Voices From Chhattisgarh Echo in D-School.
The Department of Sociology of Delhi School of Economics, on 31st January 2017, organized a public meeting on the issue of Bastar.
Three people, who have lived in Chhattisgarh, were there to share their experiences. These were activists Manish Kunjam, Soni Sori and researcher Bela Bhatia.
Mr. Manish Kunjam, an adivasi himself, has been fighting for the rights of the Chhattisgarh people for a very long time now. He talked about his experience of the Salwa Judum operation. Salwa Judum is a militia that was mobilized and deployed in 2005 to counter the naxalite violence in the Chhattisgarh region. Manish Kunjam and a lot of other people have been fighting against it. They took out rallies against it and held public meetings. Schools and Ashrams were turned into police camps and they kept protesting it till the Supreme Court finally gave an order to remove them. This fight has not been easy for Mr. Manish and others. He said “Our meetings were interrupted with slogans like 'Naxalwad Murdabad' and also our effigies were burnt in a lot of places.” But he is positive that these efforts will bear fruit. He remarked that no private company has been successful in establishing itself in Bastar.
Soni Sori, another such activist, has been fighting this tough battle for a long time now. She began by saying that she was happy to be amongst the youth as she considers this as a win. It is a win for her because it was a battle in itself to come out and talk about what she has gone through or what the people of Bastar have been going through. She said, “Our freedom fighters fought against the British so that all of us can live peacefully in the future.But sadly, that has not happened. We are fighting amongst ourselves, killing our own people, loathing each other.” She went on to say that she has always wanted to live a normal life with her husband and her children. And that she was never able to do that. She was tortured in police custody and just the mention of the physical and mental trauma that she went to, gave us chills.Formerly a teacher, she has always been respectful to the Indian Constitution and the laws laid down in it. According to her, if the government feels that somebody is doing something wrong then s/he should be tried under the procedures laid by the law. She says “I was a normal woman, living a normal life but now I have been forced into this battle and I have to fight it if I want to stay alive. And the same is the case for a lot of other people in my region. I request all of you to not ignore what is happening to the people of Chhattisgarh because we all are one. I request you all to interact more and more with the people from ground zero and try to help because you people are our people.”
Bela Bhatia, a researcher, has also been a part of this struggle which is against the inhuman treatment of these people. She has been living in the Parpa village near the Jagdalpur city, in the Bastar district of Chhattisgarh. Last year, on the 23rd of January, a bunch of vigilante busy bodies attacked her residence, threatening her and asking her to leave the place immediately. Bhatia was firm to not leave Bastar and she managed to bring the situation under control for the time being while the Chief Minister Raman Singh assured her of her safety. She spoke about all this in great detail. She said that her story could come out because she was able to speak about it. But there are many other stories of Bastar that don’t come out. The problem there is nothing less but a crisis of democracy.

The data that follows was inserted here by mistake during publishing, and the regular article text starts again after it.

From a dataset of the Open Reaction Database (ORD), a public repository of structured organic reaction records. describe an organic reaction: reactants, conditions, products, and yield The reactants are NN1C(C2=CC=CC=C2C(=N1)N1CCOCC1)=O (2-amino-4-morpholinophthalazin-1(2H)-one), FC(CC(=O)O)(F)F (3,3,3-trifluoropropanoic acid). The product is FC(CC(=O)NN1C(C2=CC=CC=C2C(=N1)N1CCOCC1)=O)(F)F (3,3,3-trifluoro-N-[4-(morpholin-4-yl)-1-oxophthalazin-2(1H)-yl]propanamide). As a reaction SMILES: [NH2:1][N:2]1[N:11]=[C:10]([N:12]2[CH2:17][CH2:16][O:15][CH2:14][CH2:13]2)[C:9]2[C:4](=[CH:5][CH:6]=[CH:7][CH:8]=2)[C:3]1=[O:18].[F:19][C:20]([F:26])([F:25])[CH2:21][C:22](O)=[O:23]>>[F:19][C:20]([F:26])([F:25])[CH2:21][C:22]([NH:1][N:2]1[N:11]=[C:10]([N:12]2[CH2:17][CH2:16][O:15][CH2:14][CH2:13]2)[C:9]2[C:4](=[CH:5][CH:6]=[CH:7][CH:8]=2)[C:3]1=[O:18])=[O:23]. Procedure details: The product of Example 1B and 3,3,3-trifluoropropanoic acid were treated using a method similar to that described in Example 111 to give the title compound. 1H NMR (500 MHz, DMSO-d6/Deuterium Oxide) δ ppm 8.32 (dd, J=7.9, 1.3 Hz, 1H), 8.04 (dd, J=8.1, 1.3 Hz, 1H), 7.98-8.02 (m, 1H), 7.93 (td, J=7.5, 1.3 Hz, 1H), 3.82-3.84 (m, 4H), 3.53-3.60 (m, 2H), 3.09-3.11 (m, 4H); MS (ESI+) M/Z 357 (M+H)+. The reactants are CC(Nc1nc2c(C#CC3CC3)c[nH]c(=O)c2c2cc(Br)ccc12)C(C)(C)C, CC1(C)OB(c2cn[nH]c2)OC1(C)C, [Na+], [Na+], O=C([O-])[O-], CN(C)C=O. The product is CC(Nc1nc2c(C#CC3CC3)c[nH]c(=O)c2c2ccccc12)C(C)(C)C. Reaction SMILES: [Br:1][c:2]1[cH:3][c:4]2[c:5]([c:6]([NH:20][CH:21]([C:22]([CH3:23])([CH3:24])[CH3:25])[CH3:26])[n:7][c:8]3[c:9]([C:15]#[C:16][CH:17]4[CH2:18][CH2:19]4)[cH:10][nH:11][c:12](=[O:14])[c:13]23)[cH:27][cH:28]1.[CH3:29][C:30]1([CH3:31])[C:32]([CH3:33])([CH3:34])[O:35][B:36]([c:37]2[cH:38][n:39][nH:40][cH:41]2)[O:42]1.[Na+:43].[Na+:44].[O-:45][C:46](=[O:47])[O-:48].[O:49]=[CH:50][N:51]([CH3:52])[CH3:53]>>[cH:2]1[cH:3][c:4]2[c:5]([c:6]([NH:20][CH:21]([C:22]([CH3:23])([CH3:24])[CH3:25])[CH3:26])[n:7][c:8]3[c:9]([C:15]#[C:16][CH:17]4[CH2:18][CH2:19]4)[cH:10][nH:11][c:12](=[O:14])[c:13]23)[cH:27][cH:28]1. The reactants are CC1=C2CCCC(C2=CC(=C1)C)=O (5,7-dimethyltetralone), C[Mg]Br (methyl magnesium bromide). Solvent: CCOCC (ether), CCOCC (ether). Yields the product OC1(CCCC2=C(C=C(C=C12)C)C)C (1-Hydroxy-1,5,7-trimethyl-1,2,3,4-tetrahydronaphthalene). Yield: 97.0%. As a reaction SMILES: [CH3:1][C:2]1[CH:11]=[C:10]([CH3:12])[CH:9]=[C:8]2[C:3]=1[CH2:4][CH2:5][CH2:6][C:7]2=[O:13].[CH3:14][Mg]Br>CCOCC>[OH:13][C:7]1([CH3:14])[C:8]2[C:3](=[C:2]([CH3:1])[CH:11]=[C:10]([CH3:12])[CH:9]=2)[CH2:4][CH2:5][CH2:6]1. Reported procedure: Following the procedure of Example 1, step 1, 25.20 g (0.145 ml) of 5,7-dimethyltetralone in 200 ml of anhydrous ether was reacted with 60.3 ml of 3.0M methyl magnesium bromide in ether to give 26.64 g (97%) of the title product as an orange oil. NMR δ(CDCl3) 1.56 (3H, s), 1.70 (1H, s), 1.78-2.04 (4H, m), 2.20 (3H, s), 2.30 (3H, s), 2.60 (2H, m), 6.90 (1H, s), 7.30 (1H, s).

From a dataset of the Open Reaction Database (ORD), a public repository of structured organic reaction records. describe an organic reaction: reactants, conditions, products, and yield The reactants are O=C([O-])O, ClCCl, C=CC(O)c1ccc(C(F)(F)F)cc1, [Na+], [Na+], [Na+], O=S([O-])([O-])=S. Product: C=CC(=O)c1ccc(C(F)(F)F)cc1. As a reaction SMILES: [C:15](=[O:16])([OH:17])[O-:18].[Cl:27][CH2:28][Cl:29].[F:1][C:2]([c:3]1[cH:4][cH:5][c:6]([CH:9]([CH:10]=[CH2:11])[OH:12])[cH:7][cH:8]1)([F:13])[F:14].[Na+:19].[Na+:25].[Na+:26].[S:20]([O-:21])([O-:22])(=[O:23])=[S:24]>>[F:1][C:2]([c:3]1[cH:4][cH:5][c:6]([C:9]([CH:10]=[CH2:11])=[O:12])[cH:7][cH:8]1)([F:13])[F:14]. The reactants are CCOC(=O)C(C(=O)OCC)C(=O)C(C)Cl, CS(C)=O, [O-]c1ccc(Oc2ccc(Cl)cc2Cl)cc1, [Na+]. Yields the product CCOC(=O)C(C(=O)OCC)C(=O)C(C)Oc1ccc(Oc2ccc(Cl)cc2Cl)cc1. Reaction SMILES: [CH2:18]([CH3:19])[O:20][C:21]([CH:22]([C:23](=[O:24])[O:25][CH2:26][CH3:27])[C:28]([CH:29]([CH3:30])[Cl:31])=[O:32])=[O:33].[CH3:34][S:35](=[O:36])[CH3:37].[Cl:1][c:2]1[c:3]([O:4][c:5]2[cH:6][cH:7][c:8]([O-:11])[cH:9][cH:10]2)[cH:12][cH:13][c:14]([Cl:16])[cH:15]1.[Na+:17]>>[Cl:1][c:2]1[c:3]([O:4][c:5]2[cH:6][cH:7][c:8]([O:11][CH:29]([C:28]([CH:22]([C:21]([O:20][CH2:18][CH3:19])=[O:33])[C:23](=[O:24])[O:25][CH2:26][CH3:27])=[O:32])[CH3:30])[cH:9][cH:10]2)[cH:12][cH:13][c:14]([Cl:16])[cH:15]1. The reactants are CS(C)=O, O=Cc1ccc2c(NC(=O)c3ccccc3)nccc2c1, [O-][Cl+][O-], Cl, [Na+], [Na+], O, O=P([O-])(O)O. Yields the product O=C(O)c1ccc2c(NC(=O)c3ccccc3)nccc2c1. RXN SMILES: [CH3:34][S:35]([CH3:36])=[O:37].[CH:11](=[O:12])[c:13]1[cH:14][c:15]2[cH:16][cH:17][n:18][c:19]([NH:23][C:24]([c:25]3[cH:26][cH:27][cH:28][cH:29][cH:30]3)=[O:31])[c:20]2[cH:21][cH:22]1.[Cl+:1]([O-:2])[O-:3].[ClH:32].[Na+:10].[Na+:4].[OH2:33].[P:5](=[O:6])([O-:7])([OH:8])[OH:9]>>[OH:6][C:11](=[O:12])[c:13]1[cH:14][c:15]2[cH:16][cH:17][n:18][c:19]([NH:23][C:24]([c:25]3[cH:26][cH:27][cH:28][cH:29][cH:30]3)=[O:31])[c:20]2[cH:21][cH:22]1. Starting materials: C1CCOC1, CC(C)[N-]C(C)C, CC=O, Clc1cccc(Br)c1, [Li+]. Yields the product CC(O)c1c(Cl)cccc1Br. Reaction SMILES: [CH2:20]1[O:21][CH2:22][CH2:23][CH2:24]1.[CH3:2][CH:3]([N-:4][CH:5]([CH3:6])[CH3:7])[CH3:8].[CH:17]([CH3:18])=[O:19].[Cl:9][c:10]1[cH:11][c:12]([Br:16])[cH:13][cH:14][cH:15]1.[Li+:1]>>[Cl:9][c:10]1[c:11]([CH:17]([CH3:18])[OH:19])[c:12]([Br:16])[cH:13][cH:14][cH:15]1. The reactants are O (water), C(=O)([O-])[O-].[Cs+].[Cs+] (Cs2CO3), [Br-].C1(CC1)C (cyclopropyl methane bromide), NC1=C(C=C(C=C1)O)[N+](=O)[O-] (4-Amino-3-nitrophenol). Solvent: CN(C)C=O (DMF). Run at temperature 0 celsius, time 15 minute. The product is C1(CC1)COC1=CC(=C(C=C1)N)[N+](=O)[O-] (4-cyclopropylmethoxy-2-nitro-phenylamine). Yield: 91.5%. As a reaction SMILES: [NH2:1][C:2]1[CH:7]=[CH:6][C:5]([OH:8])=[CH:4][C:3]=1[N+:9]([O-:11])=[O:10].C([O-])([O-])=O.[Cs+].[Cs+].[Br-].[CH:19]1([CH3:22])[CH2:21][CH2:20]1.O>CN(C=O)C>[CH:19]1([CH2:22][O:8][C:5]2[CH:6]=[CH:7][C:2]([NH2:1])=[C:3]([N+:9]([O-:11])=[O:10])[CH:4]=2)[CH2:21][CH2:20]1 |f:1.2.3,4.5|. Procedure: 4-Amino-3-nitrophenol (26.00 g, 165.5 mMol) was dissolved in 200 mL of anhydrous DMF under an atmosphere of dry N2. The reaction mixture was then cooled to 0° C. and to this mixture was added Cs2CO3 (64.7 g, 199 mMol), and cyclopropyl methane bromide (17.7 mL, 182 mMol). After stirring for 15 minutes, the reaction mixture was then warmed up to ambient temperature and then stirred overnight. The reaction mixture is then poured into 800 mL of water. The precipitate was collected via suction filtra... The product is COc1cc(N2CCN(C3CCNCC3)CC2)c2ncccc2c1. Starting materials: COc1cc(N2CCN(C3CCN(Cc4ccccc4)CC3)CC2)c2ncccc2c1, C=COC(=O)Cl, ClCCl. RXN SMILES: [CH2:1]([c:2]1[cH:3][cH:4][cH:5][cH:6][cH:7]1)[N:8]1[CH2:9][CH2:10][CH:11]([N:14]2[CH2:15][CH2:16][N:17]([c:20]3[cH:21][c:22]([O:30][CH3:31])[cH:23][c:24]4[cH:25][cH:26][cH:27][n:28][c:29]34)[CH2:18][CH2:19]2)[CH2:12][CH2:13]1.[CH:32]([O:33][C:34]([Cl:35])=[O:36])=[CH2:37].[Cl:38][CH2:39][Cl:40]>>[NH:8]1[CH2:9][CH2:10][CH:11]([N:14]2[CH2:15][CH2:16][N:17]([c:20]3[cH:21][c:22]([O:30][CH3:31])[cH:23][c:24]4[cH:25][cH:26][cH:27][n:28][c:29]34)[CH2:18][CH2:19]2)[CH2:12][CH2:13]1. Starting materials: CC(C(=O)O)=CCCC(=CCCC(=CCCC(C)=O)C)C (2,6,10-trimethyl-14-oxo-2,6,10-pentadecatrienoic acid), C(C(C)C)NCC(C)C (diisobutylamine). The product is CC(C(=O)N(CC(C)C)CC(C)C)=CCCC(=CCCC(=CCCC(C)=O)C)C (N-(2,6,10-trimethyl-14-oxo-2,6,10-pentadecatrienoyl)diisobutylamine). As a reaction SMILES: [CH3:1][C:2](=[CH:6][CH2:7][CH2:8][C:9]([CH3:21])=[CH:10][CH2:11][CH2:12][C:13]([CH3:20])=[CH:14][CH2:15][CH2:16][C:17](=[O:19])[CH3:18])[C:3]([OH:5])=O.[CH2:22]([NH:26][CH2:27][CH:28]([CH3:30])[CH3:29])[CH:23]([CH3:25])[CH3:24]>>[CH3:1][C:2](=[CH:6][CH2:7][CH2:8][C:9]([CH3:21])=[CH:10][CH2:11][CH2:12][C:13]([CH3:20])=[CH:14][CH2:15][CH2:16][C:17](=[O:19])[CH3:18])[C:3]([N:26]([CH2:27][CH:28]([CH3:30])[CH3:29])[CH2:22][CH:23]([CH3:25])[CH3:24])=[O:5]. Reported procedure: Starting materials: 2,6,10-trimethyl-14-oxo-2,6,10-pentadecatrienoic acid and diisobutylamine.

According to her, the truth is known. Everybody knows who is doing what. But no action is taken to resolve the matter. The civilians are tortured and killed in the name of countering the naxalite issue. Cases of civilians being tortured are reported but never looked into. Murders, rapes,kidnappings are all happening on large scales and yet no measure is taken to punish those who are responsible for them. Also, the surrendered militants are now a part of the District Reserve Guards (DRG) force, which in no way brings down the violence inflicted by them earlier when they were militants fighting against the same authorities that they are working for now. And if you raise your voice against it, you will be labeled with things like ‘Naxal-dalal’‘Naxal-Samarthak’ etc. And she has gone through this all, just like Manish Kunjam, Soni Sori and other brave hearted activists and civilians fighting against these inhuman practices.
As students, stories like these should not only trouble us but also inspire us to take the responsibility to do our bit to solve such crisis so that the people of our country could lead what Soni Sori imagines to be a ‘normal life’.